Glossary of AP Biology Chapter 2

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List the levels of organization
Atom, molecule, organelle, cell, tissue, organ, organ system, organism, population, community, ecosystem, biosphere
Smallest unit of matter that still retains the properties of an element
Substance that cannot be broken down
A group of two or more atoms with covalent bonds
Ex: proteins. Substance containing two or more elements in a fixed ratio.
Four chemicals most abundant in living matter
Oxygen, carbon, hydrogen, nitrogen
Other chemicals needed by the body
Calcium and phosphorus, idodine (in trace amounts), fluoride.
Subatomic particle with a single positive electrical charge
Subatomic particle with a single negative charge
electrically neutral subatomic particle
Atom's central core, contains protons and neutrons
Atomic number
Number of protons in element
Mass number
Protons plus neutrons
Same element, different mass number. Example: carbon-13 and Carbon-12
radioactive isotope
Nucleus decays spontaneously.
Importance of radioactive isotopes
Tracers for monitoring the fate of atoms in living organisms; studying photosysthesis; diagnose kidney disporders; indicate cancer.
Electron shell information
The farther an electron is from the nucleus, the greater its energy. Atoms whose outer shell is not full tend to participate in chemical reactions
What is an ionic bond? Give an example.
Two opposite charges (stealing electrons). NaCl. Sodium chloride is called a salt because it exists as a crystal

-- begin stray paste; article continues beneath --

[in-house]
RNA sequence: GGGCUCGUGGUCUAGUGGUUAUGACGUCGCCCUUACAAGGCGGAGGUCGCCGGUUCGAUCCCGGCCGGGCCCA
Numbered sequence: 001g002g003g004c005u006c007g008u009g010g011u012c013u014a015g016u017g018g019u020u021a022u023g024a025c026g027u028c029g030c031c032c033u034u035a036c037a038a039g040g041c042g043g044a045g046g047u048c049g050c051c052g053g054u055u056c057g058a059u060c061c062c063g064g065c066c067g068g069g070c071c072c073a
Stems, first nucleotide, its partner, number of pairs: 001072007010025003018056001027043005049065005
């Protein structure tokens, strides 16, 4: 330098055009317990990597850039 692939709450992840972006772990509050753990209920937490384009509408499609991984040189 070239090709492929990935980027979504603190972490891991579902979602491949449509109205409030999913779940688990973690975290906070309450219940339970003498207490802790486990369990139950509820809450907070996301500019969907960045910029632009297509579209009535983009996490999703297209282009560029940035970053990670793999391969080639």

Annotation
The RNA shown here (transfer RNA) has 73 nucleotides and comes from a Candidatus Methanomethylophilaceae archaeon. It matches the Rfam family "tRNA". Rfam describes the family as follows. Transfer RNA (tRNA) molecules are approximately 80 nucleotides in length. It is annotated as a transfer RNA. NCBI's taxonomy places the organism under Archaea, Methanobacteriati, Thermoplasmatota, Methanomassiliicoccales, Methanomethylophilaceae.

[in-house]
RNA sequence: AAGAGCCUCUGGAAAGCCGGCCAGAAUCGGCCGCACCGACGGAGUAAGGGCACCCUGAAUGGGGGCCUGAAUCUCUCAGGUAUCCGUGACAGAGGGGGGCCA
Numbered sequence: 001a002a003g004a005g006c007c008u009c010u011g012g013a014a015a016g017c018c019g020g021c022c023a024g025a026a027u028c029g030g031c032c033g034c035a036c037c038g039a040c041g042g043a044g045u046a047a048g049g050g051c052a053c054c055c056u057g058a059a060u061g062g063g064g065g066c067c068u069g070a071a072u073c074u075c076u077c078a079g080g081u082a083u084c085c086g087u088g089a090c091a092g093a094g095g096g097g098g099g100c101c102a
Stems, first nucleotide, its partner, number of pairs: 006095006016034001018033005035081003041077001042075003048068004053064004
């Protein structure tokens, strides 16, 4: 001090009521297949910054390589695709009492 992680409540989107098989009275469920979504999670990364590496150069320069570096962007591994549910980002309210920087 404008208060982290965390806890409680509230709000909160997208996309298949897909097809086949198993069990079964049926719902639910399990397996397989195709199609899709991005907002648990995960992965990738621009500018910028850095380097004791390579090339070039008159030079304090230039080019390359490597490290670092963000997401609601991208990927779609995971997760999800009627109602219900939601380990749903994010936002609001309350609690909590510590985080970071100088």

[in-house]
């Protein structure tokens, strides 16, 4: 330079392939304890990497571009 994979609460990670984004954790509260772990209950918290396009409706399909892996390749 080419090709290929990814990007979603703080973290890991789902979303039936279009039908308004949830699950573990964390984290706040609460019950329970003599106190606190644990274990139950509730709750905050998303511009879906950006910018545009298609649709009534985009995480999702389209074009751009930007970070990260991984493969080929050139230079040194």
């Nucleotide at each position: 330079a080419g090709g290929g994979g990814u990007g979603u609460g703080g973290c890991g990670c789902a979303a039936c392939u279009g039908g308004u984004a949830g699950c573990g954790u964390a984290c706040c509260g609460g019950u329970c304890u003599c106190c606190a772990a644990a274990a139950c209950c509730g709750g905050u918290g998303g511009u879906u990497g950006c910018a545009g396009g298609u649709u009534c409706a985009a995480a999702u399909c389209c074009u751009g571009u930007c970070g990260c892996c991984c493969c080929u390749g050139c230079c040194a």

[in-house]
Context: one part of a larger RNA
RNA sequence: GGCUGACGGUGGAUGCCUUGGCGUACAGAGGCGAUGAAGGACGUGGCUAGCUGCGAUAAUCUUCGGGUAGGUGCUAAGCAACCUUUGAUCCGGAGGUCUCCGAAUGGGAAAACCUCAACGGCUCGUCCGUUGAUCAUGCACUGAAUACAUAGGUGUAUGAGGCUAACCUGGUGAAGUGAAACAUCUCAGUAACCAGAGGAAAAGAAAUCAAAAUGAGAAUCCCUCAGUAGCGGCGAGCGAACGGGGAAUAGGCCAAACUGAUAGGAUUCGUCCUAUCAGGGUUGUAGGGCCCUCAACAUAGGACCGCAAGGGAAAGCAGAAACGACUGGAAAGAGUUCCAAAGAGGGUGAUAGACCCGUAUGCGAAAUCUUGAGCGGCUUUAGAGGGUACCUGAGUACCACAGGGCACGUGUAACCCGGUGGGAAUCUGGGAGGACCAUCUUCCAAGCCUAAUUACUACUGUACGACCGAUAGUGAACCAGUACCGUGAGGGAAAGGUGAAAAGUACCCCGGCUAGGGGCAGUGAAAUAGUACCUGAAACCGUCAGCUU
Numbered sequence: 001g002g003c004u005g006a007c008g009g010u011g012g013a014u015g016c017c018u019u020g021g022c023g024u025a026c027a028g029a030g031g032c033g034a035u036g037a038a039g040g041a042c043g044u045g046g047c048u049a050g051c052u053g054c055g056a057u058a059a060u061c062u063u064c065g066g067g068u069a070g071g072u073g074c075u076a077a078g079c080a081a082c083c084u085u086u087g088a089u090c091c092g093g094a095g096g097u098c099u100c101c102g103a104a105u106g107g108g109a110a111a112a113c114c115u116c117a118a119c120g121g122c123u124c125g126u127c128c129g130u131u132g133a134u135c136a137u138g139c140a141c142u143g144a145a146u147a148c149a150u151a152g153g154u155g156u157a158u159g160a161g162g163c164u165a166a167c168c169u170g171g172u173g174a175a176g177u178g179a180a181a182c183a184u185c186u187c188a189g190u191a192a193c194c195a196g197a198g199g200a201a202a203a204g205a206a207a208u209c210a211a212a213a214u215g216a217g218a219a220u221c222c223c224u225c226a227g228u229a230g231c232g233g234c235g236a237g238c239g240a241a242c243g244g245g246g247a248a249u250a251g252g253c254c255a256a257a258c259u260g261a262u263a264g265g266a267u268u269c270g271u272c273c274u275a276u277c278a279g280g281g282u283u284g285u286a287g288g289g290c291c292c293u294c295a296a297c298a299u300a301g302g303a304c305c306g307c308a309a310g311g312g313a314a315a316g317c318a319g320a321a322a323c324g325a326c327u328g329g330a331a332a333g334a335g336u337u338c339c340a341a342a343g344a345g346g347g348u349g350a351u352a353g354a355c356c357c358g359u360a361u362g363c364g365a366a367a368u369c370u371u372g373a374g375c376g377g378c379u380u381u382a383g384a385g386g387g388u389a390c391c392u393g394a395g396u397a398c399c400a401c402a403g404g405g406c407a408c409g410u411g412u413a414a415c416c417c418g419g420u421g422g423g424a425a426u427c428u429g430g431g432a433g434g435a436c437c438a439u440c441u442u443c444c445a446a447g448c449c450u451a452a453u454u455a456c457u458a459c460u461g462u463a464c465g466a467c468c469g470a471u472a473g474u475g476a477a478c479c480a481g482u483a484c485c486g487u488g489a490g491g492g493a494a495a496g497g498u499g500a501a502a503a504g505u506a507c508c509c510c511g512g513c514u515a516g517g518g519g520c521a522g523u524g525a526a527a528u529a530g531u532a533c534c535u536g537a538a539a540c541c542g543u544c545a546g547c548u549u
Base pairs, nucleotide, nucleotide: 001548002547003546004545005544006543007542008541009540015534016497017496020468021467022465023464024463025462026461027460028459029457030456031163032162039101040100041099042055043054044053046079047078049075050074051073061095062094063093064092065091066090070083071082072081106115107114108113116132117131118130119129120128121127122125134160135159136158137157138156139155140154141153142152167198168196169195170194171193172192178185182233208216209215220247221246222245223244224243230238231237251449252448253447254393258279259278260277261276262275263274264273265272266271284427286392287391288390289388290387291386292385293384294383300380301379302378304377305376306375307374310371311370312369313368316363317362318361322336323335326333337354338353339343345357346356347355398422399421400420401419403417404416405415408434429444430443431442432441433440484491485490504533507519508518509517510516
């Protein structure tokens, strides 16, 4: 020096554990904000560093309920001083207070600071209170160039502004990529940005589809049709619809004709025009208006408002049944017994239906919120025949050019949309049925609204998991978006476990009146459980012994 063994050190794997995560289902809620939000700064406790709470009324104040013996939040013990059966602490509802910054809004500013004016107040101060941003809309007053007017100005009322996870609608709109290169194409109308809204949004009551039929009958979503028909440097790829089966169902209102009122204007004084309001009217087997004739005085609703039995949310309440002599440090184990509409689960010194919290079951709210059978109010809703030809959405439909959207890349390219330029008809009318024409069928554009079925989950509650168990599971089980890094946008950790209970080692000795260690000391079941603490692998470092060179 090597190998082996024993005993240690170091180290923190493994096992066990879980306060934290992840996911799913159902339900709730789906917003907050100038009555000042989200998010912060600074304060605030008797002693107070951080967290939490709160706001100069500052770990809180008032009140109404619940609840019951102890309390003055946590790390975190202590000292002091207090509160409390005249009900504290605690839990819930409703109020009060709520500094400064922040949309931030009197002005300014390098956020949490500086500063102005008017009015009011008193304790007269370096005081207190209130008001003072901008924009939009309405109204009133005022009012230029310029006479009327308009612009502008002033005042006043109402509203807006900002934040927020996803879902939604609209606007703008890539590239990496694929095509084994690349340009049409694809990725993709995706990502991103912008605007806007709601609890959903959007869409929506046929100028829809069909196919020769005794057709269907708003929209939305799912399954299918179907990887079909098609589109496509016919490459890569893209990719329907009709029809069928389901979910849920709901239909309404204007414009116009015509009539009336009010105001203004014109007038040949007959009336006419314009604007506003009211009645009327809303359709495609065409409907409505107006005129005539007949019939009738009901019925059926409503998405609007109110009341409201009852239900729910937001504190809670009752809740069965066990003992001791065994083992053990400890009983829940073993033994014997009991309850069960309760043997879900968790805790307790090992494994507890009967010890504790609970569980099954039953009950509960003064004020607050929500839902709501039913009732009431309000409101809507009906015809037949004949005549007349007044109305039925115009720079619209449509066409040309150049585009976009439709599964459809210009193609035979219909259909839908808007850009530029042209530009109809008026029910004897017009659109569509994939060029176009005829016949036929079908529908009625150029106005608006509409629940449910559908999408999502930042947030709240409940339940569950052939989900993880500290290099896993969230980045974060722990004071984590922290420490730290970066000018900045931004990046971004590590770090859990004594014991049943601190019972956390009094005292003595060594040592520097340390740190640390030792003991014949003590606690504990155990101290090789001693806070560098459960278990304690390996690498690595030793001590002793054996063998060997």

What is a covalent bond? Give an example
Two nonmetals bonding. Atoms share one or more pairs of outer shell electrons. O2.
What is the difference between double, single, and triple covalent bonds?
The number of shared pairs of electrons.
An atom's attraction for its electrons. The more electronegative an atom, the more strongly is pulls shared electrons to its nucleus.
Difference in polar and nonpolar covalent bonds
Nonpolar covalent bonds share electrons equally. Polar do not. Water is polar.
Why is ice less dense than water?
because as it freezes the hydrogen bonds are stable and each water molecule forms H bonds with 4 neighbors at 'arm's length' creating a crystal. In liquid H2O, hydrogen bonds are constantly broken and re-formed.
Why is water a great solvent?
Because of the polarity of its molecules
Definition of Acid
Donates hydrogen ions to solution
Definition of Base
Accepts hydrogen ions and removes from solution
What does each number represent on the pH scale as you go up?
Each unit represents a tenfold change in the concentration of hydrogen ions in solution.
What are buffers?
buffers resist changes in pH by accepting Hydrogen when it is in excess and donating it when it is depleted.
Why does acid precipitation occur?
Results mainly from the presence of sulfur oxides and nitrogen oxides. The oxides react with water vapor in air to form sulfuric acid and nitric acid.
What is a chemical reaction?
A process leading to changes in the composition of matter. Reactants yield products.

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